Should Vancouver strata have been consulted?

By Tony Gioventu, 24 hours

Life in a Vancouver strata can be serene if people would just follow the rules. (FILE PHOTO)

Life in a Vancouver strata can be serene if people would just follow the rules. (FILE PHOTO)


Dear Tony: I am a new council member on my strata of 84 units in Vancouver. We have not yet had our first council meeting, but we have been told by the past president of council that as approved by the owners at the AGM, he has signed the new management contract, and the new rates for 2014-15. I don’t want to create confrontation already, but where does this person get the authority to sign this contract without consulting the rest of council?

Deanna WJ


Dear Deanna: Unless your bylaws otherwise grant specific additional authority to council members, or your council have met and voted to give that person authority for this matter, or it is an emergency, this person did not have the authority to sign the contract or approve the amount.

Under the terms of the contract you provided, the strata management company are expected to understand and comply with the instructions of council and the Strata Property Act, your bylaws and procedures, so they should also be aware this person did not have this authority. In accordance with the act and your bylaws, council member terms terminate at the end of the annual general meeting. Therefore, this person was no longer the president, and had no delegated authority to sign the contract. When the owners approve the annual budget at an AGM, they are authorizing council to negotiate the contract and spend the approved funds. They are not approving the increase to the contract or new terms of the contract.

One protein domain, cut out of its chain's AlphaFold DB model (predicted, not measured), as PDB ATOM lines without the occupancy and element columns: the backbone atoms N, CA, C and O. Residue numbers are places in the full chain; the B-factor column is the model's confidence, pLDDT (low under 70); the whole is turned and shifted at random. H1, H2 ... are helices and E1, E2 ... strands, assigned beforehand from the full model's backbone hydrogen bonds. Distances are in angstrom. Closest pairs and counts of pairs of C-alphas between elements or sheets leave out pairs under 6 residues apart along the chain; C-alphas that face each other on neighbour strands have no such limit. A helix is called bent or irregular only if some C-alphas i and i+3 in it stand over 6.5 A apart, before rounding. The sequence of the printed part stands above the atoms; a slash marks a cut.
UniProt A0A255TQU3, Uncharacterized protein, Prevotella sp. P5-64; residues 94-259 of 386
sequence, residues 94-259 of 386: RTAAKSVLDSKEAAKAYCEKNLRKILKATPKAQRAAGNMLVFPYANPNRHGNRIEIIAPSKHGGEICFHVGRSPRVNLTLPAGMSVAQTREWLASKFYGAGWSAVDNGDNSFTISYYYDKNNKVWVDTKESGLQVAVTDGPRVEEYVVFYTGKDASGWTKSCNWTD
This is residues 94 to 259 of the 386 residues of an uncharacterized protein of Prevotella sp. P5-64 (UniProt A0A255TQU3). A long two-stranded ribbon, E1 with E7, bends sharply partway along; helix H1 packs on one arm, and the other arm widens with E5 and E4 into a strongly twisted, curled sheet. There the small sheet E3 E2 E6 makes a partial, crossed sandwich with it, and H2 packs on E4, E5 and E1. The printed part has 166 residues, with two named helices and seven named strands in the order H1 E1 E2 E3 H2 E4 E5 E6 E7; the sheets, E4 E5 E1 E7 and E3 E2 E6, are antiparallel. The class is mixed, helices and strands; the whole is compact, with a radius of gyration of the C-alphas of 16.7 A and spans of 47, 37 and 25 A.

It doesn’t have to be confrontational to call a council meeting and ask questions about the procedures and authority. It would be helpful for your strata council to meet as soon as possible and discuss your decision-making procedures, elect your officers, review your operational procedures, your approved budget and resolutions, your maintenance and repair schedules, your depreciation report, and establish a clear understanding of your bylaws and the roles each of you will play on council. Take this as an opportunity to educate your council and enable them to function as a cohesive group to represent your owners. If the terms or rates of the contract are not satisfactory, seek some legal advice on how to address this issue to the interest of your strata corporation.


Tony Gioventu, Executive Director

Condominium Home Owners' Association (CHOA)


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